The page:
The “Fat is equal to Funny” equation predates cinema: films just amplified the quality and the feeling. Comedians and clowns were the better for being a little heavy around the middle; the weightier they were, in fact, the easier it was to rustle up a laugh. When you put “fat female actor” and “Bollywood” together, almost everyone who knows anything about Hindi cinema will come up with Tun Tun’s name, a comedienne very popular from the late 1950s to the early ’80s, especially in the middle decades of the ’60s and ’70s. Her original name was the far more prosaic Uma Devi, and she made a mark in Bombay cinema as a singer (‘Afsana likh rahi hoon dil-e-beqarar ka’ is still remembered with a great deal of affection), but had to switch to comic roles, with a change in name. Leading ladies could not, of course, be overweight. They could, and were, voluptuous. They had to be buxom. They had to be well-endowed. But, they had to have a “patli kamar” (narrow waist). A tummy was an absolute no-no.

The gym-toned body, which started rolling off the assembly lines got a huge fillip after two Indian models, Sushmita Sen and Aishwarya Rai, won two top beauty pageants, and then made a swift transition to Bollywood. This was not the first time that this had happened: the late ’60s and early ’70s had seen the first crossovers of this kind. From Persis Khambatta to Zeenat Aman to Parveen Babi, the ramp had led to Hindi cinema. But, it was only after Sen and Rai won the Miss World and Miss Universe crowns respectively did the floodgates open.

The difference between then and now is significant: despite their popularity, Zeenat Aman and Parveen Babi were never able to shake off their model tags, despite the former trying to pass off as a village belle in Satyam Shivam Sundaram and the latter appearing on the cover of Time magazine as the representative face of Bollywood. They were completely comfortable with their bodies as befits experienced models, but they just could not speak Hindi well enough, and were never in any real contention for the “desi” “sari-clad” good-girl roles which went to Hema Malini and her ilk.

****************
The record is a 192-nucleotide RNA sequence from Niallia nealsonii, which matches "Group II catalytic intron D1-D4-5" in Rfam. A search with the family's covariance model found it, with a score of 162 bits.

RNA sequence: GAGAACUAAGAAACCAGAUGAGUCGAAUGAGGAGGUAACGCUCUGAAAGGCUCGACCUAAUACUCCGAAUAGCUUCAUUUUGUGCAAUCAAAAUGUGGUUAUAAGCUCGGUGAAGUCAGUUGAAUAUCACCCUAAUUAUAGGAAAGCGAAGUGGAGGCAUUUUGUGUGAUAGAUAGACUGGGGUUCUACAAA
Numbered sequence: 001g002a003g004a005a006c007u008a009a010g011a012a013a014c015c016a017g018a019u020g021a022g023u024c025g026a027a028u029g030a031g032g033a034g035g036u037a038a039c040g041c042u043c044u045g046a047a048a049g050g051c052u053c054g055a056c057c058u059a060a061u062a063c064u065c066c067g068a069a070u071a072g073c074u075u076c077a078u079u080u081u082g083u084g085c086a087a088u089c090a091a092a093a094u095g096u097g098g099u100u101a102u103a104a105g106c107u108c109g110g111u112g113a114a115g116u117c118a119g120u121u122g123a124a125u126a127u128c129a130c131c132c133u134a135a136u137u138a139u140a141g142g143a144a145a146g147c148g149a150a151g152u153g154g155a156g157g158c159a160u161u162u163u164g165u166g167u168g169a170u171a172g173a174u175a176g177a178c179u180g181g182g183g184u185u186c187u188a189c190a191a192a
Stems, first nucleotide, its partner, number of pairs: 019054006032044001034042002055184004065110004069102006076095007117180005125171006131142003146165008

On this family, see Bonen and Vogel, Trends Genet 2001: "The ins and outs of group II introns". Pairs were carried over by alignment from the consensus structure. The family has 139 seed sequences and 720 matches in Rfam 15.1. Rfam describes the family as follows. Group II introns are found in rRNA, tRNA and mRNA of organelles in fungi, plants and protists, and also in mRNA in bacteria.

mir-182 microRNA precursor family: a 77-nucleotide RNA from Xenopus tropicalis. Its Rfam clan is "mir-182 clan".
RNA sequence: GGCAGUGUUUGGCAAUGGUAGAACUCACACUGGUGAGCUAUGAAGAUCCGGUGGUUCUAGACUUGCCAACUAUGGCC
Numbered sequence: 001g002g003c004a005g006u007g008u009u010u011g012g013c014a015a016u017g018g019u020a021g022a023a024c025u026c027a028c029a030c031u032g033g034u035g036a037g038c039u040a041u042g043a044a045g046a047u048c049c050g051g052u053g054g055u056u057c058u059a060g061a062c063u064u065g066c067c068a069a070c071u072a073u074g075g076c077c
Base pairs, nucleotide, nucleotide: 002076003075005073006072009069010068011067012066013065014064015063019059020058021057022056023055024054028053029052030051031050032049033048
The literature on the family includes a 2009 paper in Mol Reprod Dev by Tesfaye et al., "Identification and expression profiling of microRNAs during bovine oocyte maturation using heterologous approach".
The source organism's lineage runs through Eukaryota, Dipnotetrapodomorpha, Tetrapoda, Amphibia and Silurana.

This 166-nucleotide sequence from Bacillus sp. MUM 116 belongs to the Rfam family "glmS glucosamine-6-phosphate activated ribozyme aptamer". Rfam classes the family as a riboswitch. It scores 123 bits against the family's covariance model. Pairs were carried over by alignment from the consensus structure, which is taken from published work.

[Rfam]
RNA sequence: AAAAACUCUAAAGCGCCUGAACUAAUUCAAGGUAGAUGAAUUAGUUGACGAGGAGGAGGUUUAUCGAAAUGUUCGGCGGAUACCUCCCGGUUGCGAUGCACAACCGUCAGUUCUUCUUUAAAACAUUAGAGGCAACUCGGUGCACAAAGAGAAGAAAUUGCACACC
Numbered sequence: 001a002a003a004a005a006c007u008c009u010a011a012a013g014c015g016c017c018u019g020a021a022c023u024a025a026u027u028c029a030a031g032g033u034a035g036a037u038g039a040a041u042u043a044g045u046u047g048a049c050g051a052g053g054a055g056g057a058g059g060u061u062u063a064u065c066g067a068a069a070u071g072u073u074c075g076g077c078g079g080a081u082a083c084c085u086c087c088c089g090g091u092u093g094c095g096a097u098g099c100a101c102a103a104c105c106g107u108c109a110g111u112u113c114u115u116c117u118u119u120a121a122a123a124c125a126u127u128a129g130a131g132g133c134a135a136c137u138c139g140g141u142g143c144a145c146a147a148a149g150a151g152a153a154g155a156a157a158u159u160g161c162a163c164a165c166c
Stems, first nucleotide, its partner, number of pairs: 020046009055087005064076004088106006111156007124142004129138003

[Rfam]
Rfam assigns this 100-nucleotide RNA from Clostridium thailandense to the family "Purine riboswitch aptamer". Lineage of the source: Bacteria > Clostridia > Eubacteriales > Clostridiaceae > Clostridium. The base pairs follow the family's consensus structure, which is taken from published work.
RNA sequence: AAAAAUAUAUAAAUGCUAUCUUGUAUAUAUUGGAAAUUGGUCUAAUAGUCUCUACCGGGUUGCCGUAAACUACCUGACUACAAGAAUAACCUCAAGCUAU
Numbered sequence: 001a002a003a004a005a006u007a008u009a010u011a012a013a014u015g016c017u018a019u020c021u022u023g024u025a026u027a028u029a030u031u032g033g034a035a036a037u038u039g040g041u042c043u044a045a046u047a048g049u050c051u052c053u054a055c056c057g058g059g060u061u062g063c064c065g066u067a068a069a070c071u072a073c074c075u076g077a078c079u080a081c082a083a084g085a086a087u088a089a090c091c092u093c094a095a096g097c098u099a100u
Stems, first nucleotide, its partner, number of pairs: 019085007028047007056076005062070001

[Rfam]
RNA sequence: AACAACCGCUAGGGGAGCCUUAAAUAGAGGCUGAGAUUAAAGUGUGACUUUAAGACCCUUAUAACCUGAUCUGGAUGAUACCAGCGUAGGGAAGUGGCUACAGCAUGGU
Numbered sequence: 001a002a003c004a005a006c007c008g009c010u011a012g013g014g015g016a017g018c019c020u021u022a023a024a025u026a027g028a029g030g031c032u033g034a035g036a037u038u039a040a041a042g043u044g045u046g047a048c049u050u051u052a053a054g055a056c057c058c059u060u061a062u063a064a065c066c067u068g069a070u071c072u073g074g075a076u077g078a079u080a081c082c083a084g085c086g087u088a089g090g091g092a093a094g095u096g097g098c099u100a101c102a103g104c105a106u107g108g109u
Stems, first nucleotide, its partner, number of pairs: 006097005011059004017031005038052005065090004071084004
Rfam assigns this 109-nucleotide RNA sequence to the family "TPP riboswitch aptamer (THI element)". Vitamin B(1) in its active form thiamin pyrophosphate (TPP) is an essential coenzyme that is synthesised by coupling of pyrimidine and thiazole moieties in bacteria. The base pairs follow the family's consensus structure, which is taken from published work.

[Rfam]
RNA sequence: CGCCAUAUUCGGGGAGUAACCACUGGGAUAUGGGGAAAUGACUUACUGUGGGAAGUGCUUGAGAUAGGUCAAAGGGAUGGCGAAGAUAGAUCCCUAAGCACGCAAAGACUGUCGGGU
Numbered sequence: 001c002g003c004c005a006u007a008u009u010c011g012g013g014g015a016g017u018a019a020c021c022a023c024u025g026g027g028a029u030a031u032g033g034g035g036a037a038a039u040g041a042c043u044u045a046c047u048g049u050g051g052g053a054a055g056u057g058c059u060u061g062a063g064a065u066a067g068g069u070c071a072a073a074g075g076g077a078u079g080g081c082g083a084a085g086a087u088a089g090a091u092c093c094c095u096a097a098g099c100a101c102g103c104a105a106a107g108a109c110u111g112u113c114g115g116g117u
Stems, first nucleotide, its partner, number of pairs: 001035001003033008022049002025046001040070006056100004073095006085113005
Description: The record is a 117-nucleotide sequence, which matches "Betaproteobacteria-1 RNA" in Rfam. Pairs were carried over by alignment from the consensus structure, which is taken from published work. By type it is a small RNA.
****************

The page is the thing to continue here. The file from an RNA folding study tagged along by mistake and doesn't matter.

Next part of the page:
As opposed to the Aman and the Babi, Sen and Rai were considered much more “Indian” and managed to get into leading lady roles much faster. But by then the damage had been done: to be a “heroine” you had to be “bikini-ready”, with not an ounce of extra flesh. Which is why it was so ironical and yet completely fitting that the studio which stood for Bollywood romance, and set the bar on just how thin leading ladies should be (Kareena’s Tashan is a Yash Raj Films production), turned everything on its head with Dum Laga Ke Haisha, and its plus-plus-sized, heart-warmingly real leading lady.

Sandhya (Bhumi Pednekar) sports honest-to-goodness adipose. She wears saris which look as if they have come from street-side shops. She wears blouses which cover front and back, not barely-there strings. She wants her new husband to like her, as a first step perhaps to something more, something deeper, something like love, but will not become someone who she is not to that end. Sandhya, also a Yash Raj creation, is a miracle. I literally caught myself rubbing my eyes in disbelief when she first appears, and found myself grinning widely right through the movie: the film and its leading lady carry its excess weight with aplomb and flair. Has there been a post-Sandhya dumping of constructed designer bods sporting designer threads passing off as Bollywood heroines? Of course not. It will be a long, slow crawl. Bollywood makes haste slowly. But that first crucial step has been taken.

Excerpted with permission from Fifty films that changed Bollywood by Shubhra Gupta, published by Harper Collins

( Source : Deccan Chronicle. )